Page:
The smallest mistakes can so often prove so costly at the highest level, but surely few could have anticipated just how little margin for error there would be as the Giro d’Italia tackled the headlands and coves of the Ligurian Riviera on stage 4.
Ryder Hesjedal (Cannondale-Garmin) began the race with aspirations of trying to repeating his 2012 overall victory – as he told Cyclingnews beforehand, “I’m not shooting for 40th place” – but his hopes of a podium finish in Milan evaporated when he lost over five minutes to the principal favourites on the road to La Spezia.
On a similarly rippling stage further down the Tyrrhenian coast at Marina di Ascea two years ago, Hesjedal had been on the front foot by attacking ahead of the finale. This time around, the Canadian opted for a more conservative approach and looked to save energy on the penultimate ascent of the Passo del Termine.
When the Astana team of Fabio Aru seized the initiative on the climb in a bid to isolate Alberto Contador (Tinkoff-Saxo), however, Hesjedal was among those caught out when the bunch was whittled down to just 25 riders. Although he was almost within clutching distance of their coattails over the summit, he eventually had to give best and he conceded further ground in the rugged finale, crossing the line in 37th place, 5:25 down on the winner, his teammate Davide Formolo.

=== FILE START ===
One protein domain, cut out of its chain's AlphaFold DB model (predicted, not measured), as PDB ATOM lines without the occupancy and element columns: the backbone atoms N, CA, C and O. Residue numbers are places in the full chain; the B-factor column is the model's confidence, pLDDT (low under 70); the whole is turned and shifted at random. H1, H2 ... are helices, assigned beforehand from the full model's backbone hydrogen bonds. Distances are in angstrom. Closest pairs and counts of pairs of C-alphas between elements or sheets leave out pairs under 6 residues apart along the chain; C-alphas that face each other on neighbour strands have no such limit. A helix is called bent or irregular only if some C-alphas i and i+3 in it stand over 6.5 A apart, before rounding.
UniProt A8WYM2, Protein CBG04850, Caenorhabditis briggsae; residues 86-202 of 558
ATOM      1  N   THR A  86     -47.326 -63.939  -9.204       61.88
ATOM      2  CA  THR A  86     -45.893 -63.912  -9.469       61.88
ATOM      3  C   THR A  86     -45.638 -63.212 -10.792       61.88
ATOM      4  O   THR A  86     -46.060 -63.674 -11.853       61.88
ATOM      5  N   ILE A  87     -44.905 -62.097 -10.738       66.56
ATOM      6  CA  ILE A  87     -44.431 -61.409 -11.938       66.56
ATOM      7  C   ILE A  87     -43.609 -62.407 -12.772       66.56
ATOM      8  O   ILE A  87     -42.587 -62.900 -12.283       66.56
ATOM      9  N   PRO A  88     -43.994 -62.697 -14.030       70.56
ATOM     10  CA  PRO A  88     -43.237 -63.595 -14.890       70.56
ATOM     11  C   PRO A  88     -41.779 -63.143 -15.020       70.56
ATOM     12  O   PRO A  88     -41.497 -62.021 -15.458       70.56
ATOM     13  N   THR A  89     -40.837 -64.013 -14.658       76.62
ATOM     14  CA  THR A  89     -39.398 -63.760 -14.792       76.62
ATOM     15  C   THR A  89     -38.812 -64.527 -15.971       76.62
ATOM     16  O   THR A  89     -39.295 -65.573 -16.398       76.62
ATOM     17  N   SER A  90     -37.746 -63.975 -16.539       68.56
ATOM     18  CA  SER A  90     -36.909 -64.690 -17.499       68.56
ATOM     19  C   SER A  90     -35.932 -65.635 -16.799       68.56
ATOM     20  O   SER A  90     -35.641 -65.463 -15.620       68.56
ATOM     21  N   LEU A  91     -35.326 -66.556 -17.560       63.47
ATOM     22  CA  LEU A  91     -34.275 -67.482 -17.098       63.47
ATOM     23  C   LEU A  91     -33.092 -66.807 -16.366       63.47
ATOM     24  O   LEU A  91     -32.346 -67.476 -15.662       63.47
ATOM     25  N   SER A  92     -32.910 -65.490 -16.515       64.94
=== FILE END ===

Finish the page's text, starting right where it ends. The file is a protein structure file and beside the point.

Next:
“I’ll have to see the final results but it’s frustrating because it’s pretty much my fault,” Hesjedal told Cyclingnews at the finish. “You try to relax, you try to save energy… Who would have known that the front group would have gone with 15 guys on that second last climb? I just got a little bit isolated. The legs are there, and I stayed just behind that group for a long time but…”
The immediate aftermath of the most demanding stage of the Giro to date is hardly the ideal place for a detailed post-mortem, and the situation was confused still further by the fact that, despite Hesjedal’s disappointment, it was a day of celebration for his Cannondale-Garmin team.
“I don’t know, I’ve got to think about it some more. We won the stage, you know, so that’s good,” he said. “But you definitely don’t want to lose time on this stage. And when it wasn’t because of the legs, well that makes it even more frustrating.”
Hesjedal apologetically waved away a camera crew who asked for an interview, but as he continued to soft-pedal through the side streets of La Spezia in search of his team bus, he began to look, too, for a more positive perspective on his losses.
Other overall contenders such as Rigoberto Uran (Etixx-QuickStep) conceded some ground to Aru, Contador and Richie Porte (Sky) on the final climb of Biassa, and indeed there were just 12 riders in their group at the finish. Having considered his race lost at the finish line, Hesjedal now seemed open to revising his ambitions once again.
“There weren’t that many guys up there and it’s still going to be a big battle for fifth and those placings,” Hesjedal said. “Alberto, Richie, Aru and Uran, they’re at a high level. But after that, guys who gained time today could lose it tomorrow, it’s been very tough. It was agonisingly close, I was right there and I was surprised to see how small the front group was at the finish.”
Hesjedal would later spend almost 20 minutes warming down alone outside his team bus, as if exorcising the disappointment of his afternoon, but before reaching that personal sanctuary, he made one final observation, perhaps speaking to himself as much as to anyone else.
“I lost five minutes today. Who would have though the racing would be like this in the first few days, over this kind of terrain? I mean it’s brutal.”